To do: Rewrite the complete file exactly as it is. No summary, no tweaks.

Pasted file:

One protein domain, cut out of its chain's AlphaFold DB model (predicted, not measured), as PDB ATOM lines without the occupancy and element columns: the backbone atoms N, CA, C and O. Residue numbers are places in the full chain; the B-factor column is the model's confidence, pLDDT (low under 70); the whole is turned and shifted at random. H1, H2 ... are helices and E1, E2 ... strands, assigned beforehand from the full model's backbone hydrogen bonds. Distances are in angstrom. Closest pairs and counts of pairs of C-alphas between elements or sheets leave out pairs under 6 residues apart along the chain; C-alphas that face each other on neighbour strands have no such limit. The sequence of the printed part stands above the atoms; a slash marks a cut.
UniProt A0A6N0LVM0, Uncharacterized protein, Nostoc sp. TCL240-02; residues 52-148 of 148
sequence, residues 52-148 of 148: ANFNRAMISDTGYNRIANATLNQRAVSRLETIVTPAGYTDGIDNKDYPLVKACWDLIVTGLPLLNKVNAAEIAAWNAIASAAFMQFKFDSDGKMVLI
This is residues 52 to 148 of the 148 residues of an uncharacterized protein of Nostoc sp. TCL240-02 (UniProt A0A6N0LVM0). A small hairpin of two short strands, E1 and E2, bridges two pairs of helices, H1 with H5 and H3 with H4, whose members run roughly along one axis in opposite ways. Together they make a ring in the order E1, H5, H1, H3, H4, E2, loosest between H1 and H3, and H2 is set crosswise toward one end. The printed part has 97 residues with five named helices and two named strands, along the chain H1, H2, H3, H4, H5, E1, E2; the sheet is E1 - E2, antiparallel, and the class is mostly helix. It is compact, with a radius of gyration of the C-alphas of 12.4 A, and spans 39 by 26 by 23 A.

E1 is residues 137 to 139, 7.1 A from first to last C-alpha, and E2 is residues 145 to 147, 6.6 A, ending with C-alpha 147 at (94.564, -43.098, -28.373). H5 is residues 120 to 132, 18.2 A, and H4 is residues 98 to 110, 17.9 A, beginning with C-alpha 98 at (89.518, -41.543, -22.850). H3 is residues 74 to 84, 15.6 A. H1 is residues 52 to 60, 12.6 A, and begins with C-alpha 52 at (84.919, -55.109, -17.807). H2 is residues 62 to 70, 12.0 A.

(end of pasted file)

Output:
One protein domain, cut out of its chain's AlphaFold DB model (predicted, not measured), as PDB ATOM lines without the occupancy and element columns: the backbone atoms N, CA, C and O. Residue numbers are places in the full chain; the B-factor column is the model's confidence, pLDDT (low under 70); the whole is turned and shifted at random. H1, H2 ... are helices and E1, E2 ... strands, assigned beforehand from the full model's backbone hydrogen bonds. Distances are in angstrom. Closest pairs and counts of pairs of C-alphas between elements or sheets leave out pairs under 6 residues apart along the chain; C-alphas that face each other on neighbour strands have no such limit. The sequence of the printed part stands above the atoms; a slash marks a cut.
UniProt A0A6N0LVM0, Uncharacterized protein, Nostoc sp. TCL240-02; residues 52-148 of 148
sequence, residues 52-148 of 148: ANFNRAMISDTGYNRIANATLNQRAVSRLETIVTPAGYTDGIDNKDYPLVKACWDLIVTGLPLLNKVNAAEIAAWNAIASAAFMQFKFDSDGKMVLI
This is residues 52 to 148 of the 148 residues of an uncharacterized protein of Nostoc sp. TCL240-02 (UniProt A0A6N0LVM0). A small hairpin of two short strands, E1 and E2, bridges two pairs of helices, H1 with H5 and H3 with H4, whose members run roughly along one axis in opposite ways. Together they make a ring in the order E1, H5, H1, H3, H4, E2, loosest between H1 and H3, and H2 is set crosswise toward one end. The printed part has 97 residues with five named helices and two named strands, along the chain H1, H2, H3, H4, H5, E1, E2; the sheet is E1 - E2, antiparallel, and the class is mostly helix. It is compact, with a radius of gyration of the C-alphas of 12.4 A, and spans 39 by 26 by 23 A.

E1 is residues 137 to 139, 7.1 A from first to last C-alpha, and E2 is residues 145 to 147, 6.6 A, ending with C-alpha 147 at (94.564, -43.098, -28.373). H5 is residues 120 to 132, 18.2 A, and H4 is residues 98 to 110, 17.9 A, beginning with C-alpha 98 at (89.518, -41.543, -22.850). H3 is residues 74 to 84, 15.6 A. H1 is residues 52 to 60, 12.6 A, and begins with C-alpha 52 at (84.919, -55.109, -17.807). H2 is residues 62 to 70, 12.0 A.